Football.com - everything football

Grit Vs. Glamour: What Leads A Franchise?

By



If the Jaguars want to contend this decade, the need an infusion of some grit. Photo by Sam Greenwood/Getty Images.
If the Jaguars want to contend this decade, the need an infusion of some grit. Photo by Sam Greenwood/Getty Images.

The fireworks have exploded and cleared the sky; the confetti has showered and has been swept away as the biggest stage in football concluded the 2013 season. Now all eyes are centered toward football’s next biggest event in May.

For Jaguars fans of most recent years, the NFL Draft has been their Super Bowl and the most excitement of all year. For a team needing a new foundation from top to bottom, it's inevitable they'll be grabbing a new signal caller.

Owner Shahid Khan added to the obvious in his interview with the Florida Times-Union when he said, "I think there's no mystery that we're going to be taking a quarterback and maybe two."

As long as one is picked within their first three picks, fans and critics will be content on where the future of this team is going. So far they have been seemingly in the right direction.

‘Hallelujahs’ in everyone’s best Tyler Perry’s Madea’s voice could have been heard city-wide once the official word came of Blaine Gabbert’s departure.The 49ers’ sixth-round pick in exchange for him was the cherry on top, the Jaguars organization must feel relieved they got something other than San Francisco’s equipment manager or janitor for him.

The team’s next move was re-signing Chad Henne for two years. Consequently, they have him to appear to be a stop-gap resolution until a franchise quarterback is found. This also prevents a déjà vu of when the team cut David Garrard and eliminated any veteran presence when they drafted Gabbert tenth overall and threw him to the sharks.

Primed at number three, it provides an opportunity to draft Johnny Manziel, Teddy Bridgewater or Blake Bortles at quarterback. All have their questions, but ideally who would be the best fit if the door opens to select one of them.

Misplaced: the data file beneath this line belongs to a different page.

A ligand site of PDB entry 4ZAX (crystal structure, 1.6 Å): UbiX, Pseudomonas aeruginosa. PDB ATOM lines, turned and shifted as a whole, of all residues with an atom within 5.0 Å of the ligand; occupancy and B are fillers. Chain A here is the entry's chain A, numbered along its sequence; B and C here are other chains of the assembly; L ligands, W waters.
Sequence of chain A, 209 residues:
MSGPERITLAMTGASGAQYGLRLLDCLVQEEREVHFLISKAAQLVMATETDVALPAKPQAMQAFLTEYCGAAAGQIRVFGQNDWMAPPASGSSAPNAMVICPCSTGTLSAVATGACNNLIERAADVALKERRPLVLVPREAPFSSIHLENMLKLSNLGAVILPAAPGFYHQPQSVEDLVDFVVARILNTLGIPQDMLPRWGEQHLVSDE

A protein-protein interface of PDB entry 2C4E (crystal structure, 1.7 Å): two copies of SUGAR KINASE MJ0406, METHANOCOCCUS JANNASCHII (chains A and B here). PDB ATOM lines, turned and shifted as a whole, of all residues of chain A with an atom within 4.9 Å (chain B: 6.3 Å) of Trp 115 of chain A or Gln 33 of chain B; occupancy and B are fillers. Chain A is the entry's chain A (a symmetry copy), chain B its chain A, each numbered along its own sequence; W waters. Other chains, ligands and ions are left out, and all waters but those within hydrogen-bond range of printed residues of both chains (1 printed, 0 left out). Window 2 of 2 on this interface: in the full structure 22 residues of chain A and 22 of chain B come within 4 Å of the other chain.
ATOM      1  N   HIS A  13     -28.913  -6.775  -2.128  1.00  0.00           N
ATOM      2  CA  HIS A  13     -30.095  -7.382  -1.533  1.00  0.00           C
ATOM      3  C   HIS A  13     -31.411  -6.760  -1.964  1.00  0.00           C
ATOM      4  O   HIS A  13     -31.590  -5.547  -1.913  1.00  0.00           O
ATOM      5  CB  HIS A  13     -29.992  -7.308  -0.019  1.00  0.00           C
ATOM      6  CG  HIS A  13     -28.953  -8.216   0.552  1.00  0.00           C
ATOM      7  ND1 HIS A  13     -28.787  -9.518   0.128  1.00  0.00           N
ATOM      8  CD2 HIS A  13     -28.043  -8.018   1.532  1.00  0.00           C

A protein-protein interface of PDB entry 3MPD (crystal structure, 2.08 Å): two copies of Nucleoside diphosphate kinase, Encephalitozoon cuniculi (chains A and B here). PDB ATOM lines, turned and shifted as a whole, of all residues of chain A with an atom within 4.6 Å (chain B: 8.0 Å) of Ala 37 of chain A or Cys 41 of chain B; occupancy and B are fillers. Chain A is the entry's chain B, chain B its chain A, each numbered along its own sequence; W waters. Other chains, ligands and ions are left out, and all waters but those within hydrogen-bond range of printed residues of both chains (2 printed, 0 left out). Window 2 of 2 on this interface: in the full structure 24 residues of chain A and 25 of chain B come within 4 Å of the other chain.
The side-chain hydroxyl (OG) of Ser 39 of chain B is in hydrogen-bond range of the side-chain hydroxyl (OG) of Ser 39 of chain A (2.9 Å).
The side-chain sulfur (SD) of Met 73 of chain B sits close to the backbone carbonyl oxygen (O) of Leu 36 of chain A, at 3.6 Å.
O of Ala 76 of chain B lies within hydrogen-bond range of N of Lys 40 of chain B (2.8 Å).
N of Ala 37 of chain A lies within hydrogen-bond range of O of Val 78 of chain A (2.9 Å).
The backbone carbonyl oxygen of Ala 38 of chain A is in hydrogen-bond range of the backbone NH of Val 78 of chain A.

Manziel lacks size and maturity, Bridgewater comes from a pass-heavy system that can exaggerate numbers and Bortles seems to lack experience and the jaw-dropping statistics that scouts would want to compare with the competition.

When it comes down to it, there is a toss up for Bridgewater and Manziel being the best fit for Jacksonville. In this year’s free agent frenzy, the team was aggressive in acquiring Chris Clemons, Ziggy Hood, Dakota Watson, Jason Babin and Red Bryant defensively. To compliment a strengthened defense, a game manager and sharp decision maker would make sense leaning towards Bridgewater. But with a small market needing a primetime face after losing Maurice Jones-Drew, the cards fall in favor to Manziel.

In a NFL Network debate, Daniel Jeremiah and Charles Davis narrowed their selections for the Jaguars with these two.

"In my opinion, the best fit is the best quarterback, and that's Teddy Bridgewater in this draft class,” said Jeremiah.  “He comes out of a pro system at Louisville. I've seen him under center. I know what I'm getting with him. This Jacksonville Jaguars offense needs a consistent football player. He's the most ready-made to play, and that's why he's the best fit for Jacksonville."

"Look at the division they play in the AFC South. You've got Robert Mathis chasing down quarterbacks, from Indianapolis. J.J. Watt from Houston. So I think I need a guy with some pocket presence, and the guy who has the best pocket presence out of the three we're talking about is Johnny Manziel," countered Davis. "He doesn't have a sixth sense back there. He has a seventh and an eighth. Manziel's play in the pocket has been a topic of debate among some experts. Mayock has cited it as a weakness in his game, whereas former NFL coach Jon Gruden is sold on Manziel's ability to become a pocket passer, albeit one who isn't "pure in the pocket."

Adding fire to Bridgewater's gasoline of cons, former West Coast offense scout for the Philadelphia Eagles John Middlekauff had his reservations as well.

"I think he is solid, [I] just don't see any qualities that make him great," Middlekauff told College Football 24/7 about Bridgewater. "NFL teams I speak with all have their reservations. I have yet to talk to a scout who thinks he is a top-five guy."

A tough decision to make, but either way the organization goes, fans will be foaming at the mouth to finally have a player to be excited about. But that's if, and only if, the Jags do go QB in the first and not continue to stack up on defense and grab a Khalil Mack or an Anthony Barr. They'd then logically wait to get the game managing AJ MCcarron, or sleepers in Zach Mettenberger, Aaron Murray and Logan Thomas. Other alternatives could be trading out and testing their chances by getting Manziel or Bridgewater at a later pick and stealing an extra selection in the process.

Jadeveon Clowney can bring some hype too, but it is hard to believe the best physical specimen, sometimes looked upon as the LeBron James of the NFL Draft, can fall down to number three. Sammy Watkins is a name worth mentioning too, but is wide a receiver really a main priority? The Falcons stacking up on wide receivers the way they did is a template of how long that can last. 

Playing it safe is stacking up on defense. Manziel could transform to a modern day Colt McCoy and Bridgewater may be a Geno Smith in disguise. No matter what owner Shahid Khan, general manager David Caldwell and head coach Gus Bradley decide, they cannot do too much wrong.

Grit and glamour, the Seahawks had a mix of the two and won the Super Bowl.